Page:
I wrote a lldb type summary provider for wstring with 16bit wchar on Ubuntu 16.04.
Things work fine if I manually do the following in lldb:
(lldb) script import mytypes
(lldb) type summary add -F mytypes.wstring_SummaryProvider "std::__1::wstring"
I tried to make things easier with auto-loading by adding the following to .lldbinit:
script import mytypes
type summary add -F mytypes.wstring_SummaryProvider "std::__1::wstring"
Then I got a failure of “SBProcess is invalid” when printing a wstring variable.
My type summary function has the following, which I believe is where the error is encountered:
content = lldb.process.ReadMemory(bufferAddr, byteCount, error)
Maybe this is because “process” is not assigned yet when the type summary is added during auto-loading? Or this is a bug in lldb? Does anyone know how to work around this issue?
Maybe we should do a better job at documenting this, but http://lldb.llvm.org/python-reference.html reads
"While extremely convenient, these variables (lldb.process et alia) have a couple caveats that you should be aware of. First of all, they hold the values of the selected objects on entry to the embedded interpreter. They do not update as you use the LLDB API’s to change, for example, the currently selected stack frame or thread.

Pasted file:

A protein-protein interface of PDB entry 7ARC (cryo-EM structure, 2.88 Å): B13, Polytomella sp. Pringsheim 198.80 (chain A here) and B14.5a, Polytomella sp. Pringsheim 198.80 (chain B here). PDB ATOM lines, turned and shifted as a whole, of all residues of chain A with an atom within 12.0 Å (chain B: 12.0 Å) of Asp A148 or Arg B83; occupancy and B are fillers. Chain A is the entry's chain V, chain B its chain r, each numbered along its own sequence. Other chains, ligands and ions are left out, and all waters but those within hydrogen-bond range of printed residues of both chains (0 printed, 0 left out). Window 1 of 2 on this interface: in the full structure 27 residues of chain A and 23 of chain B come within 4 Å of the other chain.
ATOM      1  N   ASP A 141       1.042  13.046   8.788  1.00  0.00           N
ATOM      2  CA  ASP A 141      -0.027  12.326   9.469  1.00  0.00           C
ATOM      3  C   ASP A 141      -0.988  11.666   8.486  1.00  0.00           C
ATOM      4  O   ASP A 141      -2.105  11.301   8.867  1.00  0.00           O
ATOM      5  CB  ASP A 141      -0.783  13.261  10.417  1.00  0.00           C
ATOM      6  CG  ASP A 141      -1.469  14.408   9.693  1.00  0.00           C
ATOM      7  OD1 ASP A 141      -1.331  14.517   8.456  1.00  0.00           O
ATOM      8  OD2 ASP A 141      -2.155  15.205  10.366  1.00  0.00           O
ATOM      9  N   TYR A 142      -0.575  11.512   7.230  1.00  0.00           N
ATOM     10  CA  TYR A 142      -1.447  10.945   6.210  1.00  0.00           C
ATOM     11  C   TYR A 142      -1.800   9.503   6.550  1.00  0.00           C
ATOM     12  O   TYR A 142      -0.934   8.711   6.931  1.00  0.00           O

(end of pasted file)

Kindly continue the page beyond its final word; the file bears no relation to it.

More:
Moreover, they are only defined and meaningful while in the interactive Python interpreter. There is no guarantee on their value in any other situation, hence you should not use them when defining Python formatters, breakpoint scripts and commands (or any other Python extension point that LLDB provides). As a rationale for such behavior, consider that lldb can run in a multithreaded environment, and another thread might call the “script” command, changing the value out from under you."
As part of a formatter, you get passed an SBValue. One of the things you can ask of an SBValue is the process it came from, thusly:
That’s the SBProcess object you want to use
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